The mouse walked through the wood while Grufallo followed him. When they met the predators mentioned above, the predators were frightened by Grufallo and ran away, but Grufallo thought that they were scared of the mouse. When the mouse mentioned that his favorite food was Gruffalo crumble, Grufallo ran away from the little mouse. 


The Gruffalo was published in 1999, and its author was Julia Donaldson (1948~ ). She is a great linguist, and there are a lot of carefully selected rhymes in the Gruffalo, along with repetitive verses. More than 13 million copies of the Gruffalo were sold worldwide. 

The storyline was inspired by a traditional Chinese tale. In the tale, a girl who faced a Tiger saved her life by letting the tiger walk behind her the same way as the mouse did. Julia Donaldson mentioned that she changed the character to Gruffalo because the word of tiger was not adequate for rhyming. 

In the story, the little mouse was very smart, and he saved his life with his brilliant strategy. Our children will be able to think about the mouse’s tactics in case they are facing a problem. The book’s colorful illustrations and how the Gruffalo looks will be captivating for our children.



Where the Wild Things Are 

(Author and Illustrator: Maurice Sendak, Age range: 4~8 years)


Max was a mischievous boy. When he did some naughty things and told his mom, “I will eat you up”, he was sent to his room without the supper. Then, the room suddenly changed to a forest and the ocean. He traveled in the ocean for more than a year. Afterward, he reached an island and met the wild monsters. He lived there as a king. Then, he got bored with his life on the island and missed his family. He came back to his room, and there was supper which was still hot.


Where the wild things are was written and illustrated by Maurice Sendak (1928~2012). He was born to Polish-Jewish parents in Brooklyn, New York. A lot of his extended family members died during the Holocaust. When the book was published, it received a lot of criticism for its grotesque monsters and Max’s comment of I’ll eat you up! to his mom.

Since is publication, more than 20 million copies have been sold in 32 languages by 2013. Where the Wild Things are is considered as one of the best children’s books. Its numerous awards include the #1 of the 100 Best Children’s Books of All Time by the magazine Time, #1 book in a survey of readers by School Library Journal in 2012. 

In Max’s imagination, the adventure lasted for more than two years in total. But when he came home, the supper was still hot, meaning that it was the same night as he told his mom, “I’ll eat you up”. There is wild and limitless imagination in this book, and it is the best book to expand children’s imagination. It is highly recommended. 


8 thoughts on “Best Five Books about Monsters”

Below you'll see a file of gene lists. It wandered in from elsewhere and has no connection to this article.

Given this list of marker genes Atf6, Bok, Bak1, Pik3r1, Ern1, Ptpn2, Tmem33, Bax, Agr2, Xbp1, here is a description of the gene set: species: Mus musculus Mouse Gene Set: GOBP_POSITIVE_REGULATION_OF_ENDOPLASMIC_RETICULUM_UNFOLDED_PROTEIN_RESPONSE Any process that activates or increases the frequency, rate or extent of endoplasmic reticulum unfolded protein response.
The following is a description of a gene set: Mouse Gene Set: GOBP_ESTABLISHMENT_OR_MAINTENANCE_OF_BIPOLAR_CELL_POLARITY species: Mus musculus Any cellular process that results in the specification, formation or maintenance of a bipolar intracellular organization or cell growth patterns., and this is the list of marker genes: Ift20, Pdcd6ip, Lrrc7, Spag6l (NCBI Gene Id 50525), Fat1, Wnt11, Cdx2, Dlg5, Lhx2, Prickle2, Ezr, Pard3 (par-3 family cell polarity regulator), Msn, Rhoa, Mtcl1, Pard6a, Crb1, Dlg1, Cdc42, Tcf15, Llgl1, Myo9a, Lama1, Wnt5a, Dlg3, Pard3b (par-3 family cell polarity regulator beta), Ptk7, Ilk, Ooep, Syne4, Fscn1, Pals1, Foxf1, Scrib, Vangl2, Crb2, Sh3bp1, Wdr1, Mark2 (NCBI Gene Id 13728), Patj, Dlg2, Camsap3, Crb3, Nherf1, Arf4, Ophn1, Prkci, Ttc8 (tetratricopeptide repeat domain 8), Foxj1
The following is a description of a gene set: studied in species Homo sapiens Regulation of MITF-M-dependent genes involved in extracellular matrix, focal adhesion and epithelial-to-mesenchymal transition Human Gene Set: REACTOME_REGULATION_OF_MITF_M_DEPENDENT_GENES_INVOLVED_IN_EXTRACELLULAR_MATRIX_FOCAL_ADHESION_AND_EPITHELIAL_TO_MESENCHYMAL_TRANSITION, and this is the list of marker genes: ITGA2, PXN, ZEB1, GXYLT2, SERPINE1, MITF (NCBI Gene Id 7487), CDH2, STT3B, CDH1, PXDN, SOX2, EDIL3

1. I like the two stories, “Where the wild things are”, and “The Monster Next Door”. They appear very imaginative and fun. My daughter is 9 yrs old but she still gets scared of monsters or scary stories/ dreams occasionally. So the next time she gets scared, I’m going to read one of these monster stories to help her feel better. Thank you for a great listing of kids monster stories Jason!

    • Hi, Padma.
      Thank you for your comment.
      My daughter is also scared of monsters and ghosts sometimes, but she loves them at the same time.
      Her imagination on monsters and ghosts makes me smile often.
      Thank you for dropping by.

  2. Hi Jason, These are so cute! I enjoyed reading your articles and watching your story books of Children’s Books on Monsters and Ghosts. There’s a lot of great children stories to choose from. I like The Monster Next Door, The Monster at the End of this Book, and I Want to be in a Scary Story.

    Thank you for sharing these wonderful children books. I have a grand baby that will turn 2 years in January. She will love these Monsters stories.

    Warm Regards,

    • Hi, Margaret.
      It looks like you prefer funny books.
      When I read these books to my daughter, she laughs a lot, and I try to laugh along her.
      Then, she becomes more excited.
      I believe these books will make your grand baby happy and smile.
      Thank you.

  3. What a nice post you wrote! I really enjoyed reading it and I could not be silent about your post so I decided to leave my comment here and say Thank You for sharing this quality post with others.
    Actually this is exactly the information that I was looking for information about the childrens books about ghost and when I landed on your website and read this post, it answered all my questions in detail.
    So I’m happy that you decided to write about this topic and share it with people. It’s very useful and can definitely be used as a great source for everyone who is interested in this topic.
    I will come back to your website again for sure and I’m looking forward to reading your new posts.)


    • Hi, Ali.
      Thank you for your compliment.
      I am glad to know that you enjoyed reading this article.
      I will post more articles often, so please drop by in the near future.
      Have a nice day.

  4. Monsters are favorites of children without a doubt, and the books you have recommended sound to be great choices for children. When I think of monsters it brings back my favorite childhood memories, and that is the Cookie Monster from Sesame Street and Casper the Friendly Ghost, so these books can stay with your child for the rest of their lives as my two favorites have with me


  5. Hi Jason

    I really enjoyed your article. My little girl loves books and is not really scared of anything … bar monsters. This post has helped me source the right type of book for her to enjoy. Thanks again